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Episode 9: Leading Your Friends

podcast relationships Feb 22, 2022

"In a small organization how do I manage staff and provide effective leadership with my staff that have turned into friends?"

Why Friendship At Work?

The intersection of management and friendship can be a tricky one. What makes it tricky for you?

Some concerns I have heard in conversations with leaders are things like:

  • I’m afraid to hurt the feelings of my friend if I have to confront something.
  • What if I believe I am supposed to move on? How would I tell my friends?
  • What if some of the team members get along and others don’t? Isn’t it better to just keep it professional and avoid clicks?

I’ve also heard some of the benefits:

  • There is this synergy that really has helped us achieve a whole new level of work
  • I look forward to work everyday because of the great people I get to do this with
  • Friendship at work made it possible for me to walk through tough stuff and still do my job

You are not alone on being torn between the pros and cons of this one. Historically, leaders have viewed friendship at work as detrimental to productivity. 

People lingering at lunch break or stopping by workstations to chat or hanging out by the water cooler. In that moment, they aren’t working so it seems that productivity would be down, right?

Did you know that Gallup research is showing that friendship actually improves productivity? Shocker, right? Time spent doing actual work is not the only measure of productivity. Let’s add effort to that equation. You can manage someone’s time by requiring a schedule or a timesheet and think it equals productivity, but it doesn’t. Time is a factor, and energy or effort is what can make that time actually productive.

The Multiplier Effect: Time X Effort = Productivity

What is Friendship?

Think about friendship and what we mean when we say friends at work. 

  • You probably have friends in your life that you’ve invited into inner spaces.
  • You may have other friends you meet for a purpose – a bible study, work out, etc.
  • Friends you connect with socially because they’re fun to hang out with
  • Friends who work with your spouse or your kids play the same sport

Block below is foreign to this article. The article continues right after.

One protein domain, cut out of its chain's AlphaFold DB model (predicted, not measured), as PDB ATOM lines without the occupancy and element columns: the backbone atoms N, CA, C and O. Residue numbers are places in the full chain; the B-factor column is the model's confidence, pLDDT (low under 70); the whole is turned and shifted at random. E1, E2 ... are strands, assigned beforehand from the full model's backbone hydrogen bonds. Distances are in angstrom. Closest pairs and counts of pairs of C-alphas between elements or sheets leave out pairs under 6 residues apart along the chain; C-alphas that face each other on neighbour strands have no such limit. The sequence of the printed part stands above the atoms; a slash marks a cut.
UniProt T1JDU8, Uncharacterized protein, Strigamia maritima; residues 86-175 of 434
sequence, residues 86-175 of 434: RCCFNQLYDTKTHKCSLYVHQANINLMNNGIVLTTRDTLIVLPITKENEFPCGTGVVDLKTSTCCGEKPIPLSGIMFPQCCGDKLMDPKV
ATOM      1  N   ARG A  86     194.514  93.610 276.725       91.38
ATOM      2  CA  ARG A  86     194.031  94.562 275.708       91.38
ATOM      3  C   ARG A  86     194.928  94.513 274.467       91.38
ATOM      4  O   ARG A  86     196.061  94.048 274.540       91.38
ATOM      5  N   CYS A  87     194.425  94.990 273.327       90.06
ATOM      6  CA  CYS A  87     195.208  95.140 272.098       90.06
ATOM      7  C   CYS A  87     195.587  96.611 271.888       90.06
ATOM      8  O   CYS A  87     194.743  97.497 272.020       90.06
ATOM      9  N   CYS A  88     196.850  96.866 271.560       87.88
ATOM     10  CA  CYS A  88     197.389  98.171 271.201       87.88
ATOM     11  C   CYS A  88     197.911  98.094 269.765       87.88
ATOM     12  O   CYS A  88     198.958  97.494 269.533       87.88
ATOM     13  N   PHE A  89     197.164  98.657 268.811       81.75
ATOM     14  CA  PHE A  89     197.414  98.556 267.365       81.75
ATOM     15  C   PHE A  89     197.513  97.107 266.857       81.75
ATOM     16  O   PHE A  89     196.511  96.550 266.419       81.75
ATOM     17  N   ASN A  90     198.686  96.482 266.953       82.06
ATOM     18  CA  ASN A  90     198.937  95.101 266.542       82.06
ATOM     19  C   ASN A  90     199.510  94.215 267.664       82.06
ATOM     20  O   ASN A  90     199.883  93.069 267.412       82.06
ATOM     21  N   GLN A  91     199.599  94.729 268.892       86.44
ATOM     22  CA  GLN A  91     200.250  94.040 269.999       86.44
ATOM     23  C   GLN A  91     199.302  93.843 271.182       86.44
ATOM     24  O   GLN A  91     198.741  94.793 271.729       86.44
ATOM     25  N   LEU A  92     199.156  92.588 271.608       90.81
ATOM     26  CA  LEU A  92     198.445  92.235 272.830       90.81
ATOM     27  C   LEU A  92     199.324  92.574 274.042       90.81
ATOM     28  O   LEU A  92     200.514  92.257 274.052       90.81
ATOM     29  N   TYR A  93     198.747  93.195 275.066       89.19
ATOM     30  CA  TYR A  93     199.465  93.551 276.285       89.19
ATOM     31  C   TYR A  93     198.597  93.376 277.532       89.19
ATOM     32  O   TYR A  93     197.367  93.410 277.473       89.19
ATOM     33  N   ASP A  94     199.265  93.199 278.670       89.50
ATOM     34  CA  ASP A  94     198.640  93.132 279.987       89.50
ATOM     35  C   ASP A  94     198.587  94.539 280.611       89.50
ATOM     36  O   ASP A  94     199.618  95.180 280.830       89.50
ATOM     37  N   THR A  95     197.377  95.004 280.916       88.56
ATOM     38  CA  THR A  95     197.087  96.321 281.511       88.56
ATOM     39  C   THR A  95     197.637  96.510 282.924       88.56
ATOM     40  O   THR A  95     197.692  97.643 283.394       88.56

• Friends you see once a year because you knew them in college or high school

Friendship is important; but it doesn’t mean doing life with everyone. There’s different layers of friendship. Gallup shared with us that people who have a friend at work report:

  • A sense of belonging, a close bond
  • Someone who “has your back” – someone who looks out for you

I’ve seen the benefits of friendship at work in my own life and in others. Instead of the hard and fast boundaries of work vs. home, it’s living in the tension between the two. Lean into it and figure out how to do it well so you can create space for friendship while also being on the lookout for potential drawbacks that might pop up.

But, what if friendship goes all wrong and negatively impacts the work of the team? 

How Can You Address These Drawbacks?

I’ve heard concerns and you can’t just ignore them >> because they won’t go away on their own. I’ll throw a few there that I hear often. 

What about those tight-knit teams that over-focus on themselves and lose sight of the people they serve?  The trap of a team that’s too closed-in is that when faced with a decision their default is to be self preserving. Decisions are made to make things easier on each other. We want to have each other’s back, but not at the expense of the purpose of the team, which is to serve customers, clients, participants, or members of the organization. You as the leader will have to be on the lookout for that and keep the main thing the main thing. 

Yep, you’re living in the tension >> pressing into the heart of leadership. 

Even more frequently, I hear concerns about clicks. New people come on the team and find it hard to fit in. Side conversations are happening. It might even be that people are being left out of decisions because the decision is happening between friends. If you don’t step in early you might even see an  “us” vs. “them” mentality develop. And, let me tell you, that’s not a team you want to be leading >> but it happens so subtly it’s really easy to miss! 

Friendships are going to develop whether we like it or not, we might as well press into the mess and lead through it so that we can get some of those benefits we were talking about earlier – where productivity goes up and people are more energized and excited to come to work.

Bottom line for how to handle the drawbacks of friendship at work is lot’s of conversation – the kinds of conversations that clarify what friendship at work looks like around here, checking in on how to make sure everyone gets included, and repeatedly talking about keeping the main thing the main thing. Clarity is key and clarity is kind. 

FINAL NOTE: You will need friends outside of work. Your people will need friends outside of work. 

I often hear from leaders that it’s lonely at the top – there are some things you just CAN’T talk to your team about even if they are friends. So, find friends outside work, build a relationship with a mentor on the outside or hire a coach. Because, you need space to work things through when they get complex. 

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